I find the repetitive attacks on and assumptions about faculty and university programs unfair and based on information that is flatly wrong. Before making such attacks, people need to visit our universities and spend time with our students and faculty (not just administrators and other university officials) instead of assuming they know what is going on or taking tidbits and either twisting their meaning or over-emphasizing aspects of university activities into something more than they really are.

    • vaconsumeradvocate – I am very sure that you know more about higher education than I do. However, I am a good example of an “average Joe” who has gone from being a big supporter of US high ed to a person with a very jaundiced view. I stopped donating to my alma mater (UVa) about 15 years ago and don’t see a reason to contribute in the future (although I could change my mind I suppose).

      Here is what I see and hear that bothers me:

      1. Tuition and fees continue to rise in price faster than inflation even after accounting for reduced state support. This makes higher ed less affordable. The response from college administrators never addresses the cause of this escalating cost of education. Instead, they want to over-charge students from relatively affluent families to subsidize the students from less affluent families.

      2. Executives from technology companies (who are often very liberal) absolutely insist that the H1B visa program has to be expanded because the US is not producing enough computer scientists, etc to meet the needs of those companies.

      3. As a business executive in Virginia I see no evidence whatsoever that Virginia’s flagship universities have any serious focus on business development within Virginia. The University of Virginia, in particular, seems completely content to sit inside their “Academical Village” in scenic but economically irrelevant Charlottesville. Where is the outreach to Virginia’s urban growth centers?

      4. If colleges really are encouraging diverse viewpoints they need new PR departments. It seems that every day I read about some really bizarre policy being instituted by one university or another. Certainly Berkeley didn’t seem to have any interest in hearing conservative viewpoints.

      5. The last time I checked (which was a few years ago) the University of Virginia was expanding its undergraduate student base at a slower rate that the state of Virginia’s population was growing. Assuming this is still the case, how does that fulfill that university’s goal of helping to educate Virginians?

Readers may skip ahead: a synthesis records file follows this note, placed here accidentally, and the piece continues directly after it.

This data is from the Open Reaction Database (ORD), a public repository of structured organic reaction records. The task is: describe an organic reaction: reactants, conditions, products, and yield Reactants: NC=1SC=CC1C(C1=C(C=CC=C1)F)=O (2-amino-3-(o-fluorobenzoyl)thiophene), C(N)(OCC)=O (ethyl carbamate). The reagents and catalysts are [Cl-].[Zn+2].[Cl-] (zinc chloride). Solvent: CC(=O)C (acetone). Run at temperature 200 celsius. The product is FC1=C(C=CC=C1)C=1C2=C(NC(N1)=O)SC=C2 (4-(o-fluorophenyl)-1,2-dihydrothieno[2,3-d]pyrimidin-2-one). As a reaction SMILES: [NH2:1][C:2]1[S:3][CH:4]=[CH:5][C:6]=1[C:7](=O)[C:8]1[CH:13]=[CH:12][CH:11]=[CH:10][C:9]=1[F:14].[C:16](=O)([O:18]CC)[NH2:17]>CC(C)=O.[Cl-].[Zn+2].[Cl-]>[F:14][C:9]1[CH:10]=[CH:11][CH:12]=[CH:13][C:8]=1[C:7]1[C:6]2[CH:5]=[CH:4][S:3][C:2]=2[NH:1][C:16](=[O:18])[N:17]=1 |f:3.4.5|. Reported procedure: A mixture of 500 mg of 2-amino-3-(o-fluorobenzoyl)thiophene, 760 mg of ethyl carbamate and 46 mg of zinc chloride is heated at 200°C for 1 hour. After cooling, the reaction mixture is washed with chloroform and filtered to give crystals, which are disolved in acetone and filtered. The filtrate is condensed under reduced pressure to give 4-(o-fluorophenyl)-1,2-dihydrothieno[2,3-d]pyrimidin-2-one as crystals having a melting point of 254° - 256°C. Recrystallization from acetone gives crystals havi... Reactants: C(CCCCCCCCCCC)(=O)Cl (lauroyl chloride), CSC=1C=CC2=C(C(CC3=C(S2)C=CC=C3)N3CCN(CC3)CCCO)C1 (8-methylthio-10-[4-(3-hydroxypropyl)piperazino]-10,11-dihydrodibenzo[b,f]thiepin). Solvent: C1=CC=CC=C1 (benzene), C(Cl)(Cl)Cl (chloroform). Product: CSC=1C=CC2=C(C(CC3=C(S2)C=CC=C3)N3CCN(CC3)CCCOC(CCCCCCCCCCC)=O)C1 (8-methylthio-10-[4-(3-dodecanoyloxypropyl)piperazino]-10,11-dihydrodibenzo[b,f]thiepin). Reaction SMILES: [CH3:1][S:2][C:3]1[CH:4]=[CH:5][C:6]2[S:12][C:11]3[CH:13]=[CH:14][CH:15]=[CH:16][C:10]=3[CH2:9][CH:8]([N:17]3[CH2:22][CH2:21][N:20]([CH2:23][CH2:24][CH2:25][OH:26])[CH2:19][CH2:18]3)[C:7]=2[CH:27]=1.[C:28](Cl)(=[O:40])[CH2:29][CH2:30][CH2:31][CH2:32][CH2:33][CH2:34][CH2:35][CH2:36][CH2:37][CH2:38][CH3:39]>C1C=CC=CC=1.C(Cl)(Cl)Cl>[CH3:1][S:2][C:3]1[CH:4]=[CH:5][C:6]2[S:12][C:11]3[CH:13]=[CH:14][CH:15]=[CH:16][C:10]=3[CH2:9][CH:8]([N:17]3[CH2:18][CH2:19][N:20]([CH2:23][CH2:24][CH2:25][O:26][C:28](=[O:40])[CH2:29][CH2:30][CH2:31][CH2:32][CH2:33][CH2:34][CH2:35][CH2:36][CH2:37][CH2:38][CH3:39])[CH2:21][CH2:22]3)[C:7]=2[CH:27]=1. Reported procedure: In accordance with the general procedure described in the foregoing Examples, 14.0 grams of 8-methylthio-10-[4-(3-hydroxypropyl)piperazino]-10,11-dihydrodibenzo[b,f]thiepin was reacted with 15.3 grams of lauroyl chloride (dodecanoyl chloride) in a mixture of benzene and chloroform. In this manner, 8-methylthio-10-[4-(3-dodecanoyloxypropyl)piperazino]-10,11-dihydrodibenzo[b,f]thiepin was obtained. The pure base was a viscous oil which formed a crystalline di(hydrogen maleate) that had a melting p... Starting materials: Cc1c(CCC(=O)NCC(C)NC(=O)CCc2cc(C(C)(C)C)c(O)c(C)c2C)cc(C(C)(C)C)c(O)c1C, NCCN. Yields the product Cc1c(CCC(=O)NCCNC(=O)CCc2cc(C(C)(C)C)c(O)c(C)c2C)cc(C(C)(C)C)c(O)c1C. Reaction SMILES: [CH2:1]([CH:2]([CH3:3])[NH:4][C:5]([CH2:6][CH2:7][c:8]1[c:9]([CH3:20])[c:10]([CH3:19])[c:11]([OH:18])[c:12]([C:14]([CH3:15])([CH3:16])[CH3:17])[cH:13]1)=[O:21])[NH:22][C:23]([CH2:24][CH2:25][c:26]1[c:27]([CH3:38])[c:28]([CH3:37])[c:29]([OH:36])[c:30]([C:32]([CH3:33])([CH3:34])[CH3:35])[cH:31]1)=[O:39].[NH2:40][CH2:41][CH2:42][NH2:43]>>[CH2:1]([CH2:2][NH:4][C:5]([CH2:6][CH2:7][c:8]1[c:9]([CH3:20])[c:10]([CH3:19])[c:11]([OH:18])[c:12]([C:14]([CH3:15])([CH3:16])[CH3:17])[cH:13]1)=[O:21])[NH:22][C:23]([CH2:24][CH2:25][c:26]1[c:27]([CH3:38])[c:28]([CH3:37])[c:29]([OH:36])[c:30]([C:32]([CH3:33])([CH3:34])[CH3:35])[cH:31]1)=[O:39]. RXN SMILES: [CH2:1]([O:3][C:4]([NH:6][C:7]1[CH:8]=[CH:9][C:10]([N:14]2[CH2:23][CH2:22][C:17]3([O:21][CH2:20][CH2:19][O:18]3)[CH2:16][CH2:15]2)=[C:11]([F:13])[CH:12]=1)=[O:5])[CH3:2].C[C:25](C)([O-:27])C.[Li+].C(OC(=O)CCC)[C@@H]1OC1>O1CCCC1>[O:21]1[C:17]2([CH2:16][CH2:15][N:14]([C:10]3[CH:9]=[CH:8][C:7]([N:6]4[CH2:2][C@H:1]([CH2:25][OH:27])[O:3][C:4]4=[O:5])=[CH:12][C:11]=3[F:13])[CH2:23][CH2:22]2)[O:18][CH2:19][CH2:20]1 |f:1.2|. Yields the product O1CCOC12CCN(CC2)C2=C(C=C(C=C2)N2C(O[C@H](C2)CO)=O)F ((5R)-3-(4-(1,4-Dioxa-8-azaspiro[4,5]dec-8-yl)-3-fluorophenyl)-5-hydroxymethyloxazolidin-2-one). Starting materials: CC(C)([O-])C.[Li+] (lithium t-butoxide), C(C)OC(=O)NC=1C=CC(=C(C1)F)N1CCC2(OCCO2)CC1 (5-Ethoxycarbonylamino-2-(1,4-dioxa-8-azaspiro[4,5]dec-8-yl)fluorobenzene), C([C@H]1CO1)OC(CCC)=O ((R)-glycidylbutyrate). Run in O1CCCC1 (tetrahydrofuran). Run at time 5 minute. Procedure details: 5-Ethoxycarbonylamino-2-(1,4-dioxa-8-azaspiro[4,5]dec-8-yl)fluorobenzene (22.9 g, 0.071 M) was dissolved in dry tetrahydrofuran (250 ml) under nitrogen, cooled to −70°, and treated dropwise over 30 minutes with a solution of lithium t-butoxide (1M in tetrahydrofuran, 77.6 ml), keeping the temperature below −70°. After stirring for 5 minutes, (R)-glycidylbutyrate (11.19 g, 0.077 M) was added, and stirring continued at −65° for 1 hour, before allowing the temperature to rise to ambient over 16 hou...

• I think that part of the problem is that conservatives read conservative publications/blogs, which highlight the most outrageous offenses of the Left on college campuses, leaving the impression that such behavior is ubiquitous. My sense is that Virginia colleges do have more intellectual diversity than the average higher-ed institution, and most professors are, like you say, less interested in indoctrinating students than in teaching them to think.

      What colleges and universities need to understand, however, is that the meme of colleges as leftist strongholds (a) is not entirely without foundation, and (b) is spreading unchecked, and (c) is rapidly reaching critical mass. While the perceptions may not be entirely accurate, those perceptions are themselves a political reality. Right now, college presidents are still more attuned to their internal constituencies than they are to the rebellion that is brewing in the hinterlands. That needs to change.

      • re: ” What colleges and universities need to understand, however, is that the meme of colleges as leftist strongholds (a) is not entirely without foundation, and (b) is spreading unchecked, and (c) is rapidly reaching critical mass. While the perceptions may not be entirely accurate, those perceptions are themselves a political reality. Right now, college presidents are still more attuned to their internal constituencies than they are to the rebellion that is brewing in the hinterlands. That needs to change.”

        only if you think the folks who think this way constitute a solid majority of folks.

        What we have is a lot of noise from folks with mostly minority views.

        It’s not that their views are not legitimate or important – but context involving ALL views is more important and relevant.

        Translation – the right is a lot like a child who feels like he’s not paid enough attention to – so he’s going to make a stink…

        we hear you on the right- but please.. stop acting like spoiled brats who think the world should be about you.

  3. hmmm… looks like someone left the ideological catnip unlocked again….

  4. there’s more:

    ” GOP tax plan rattles higher education
    The proposal reflects a growing sense of colleges, universities as bastions of privilege.”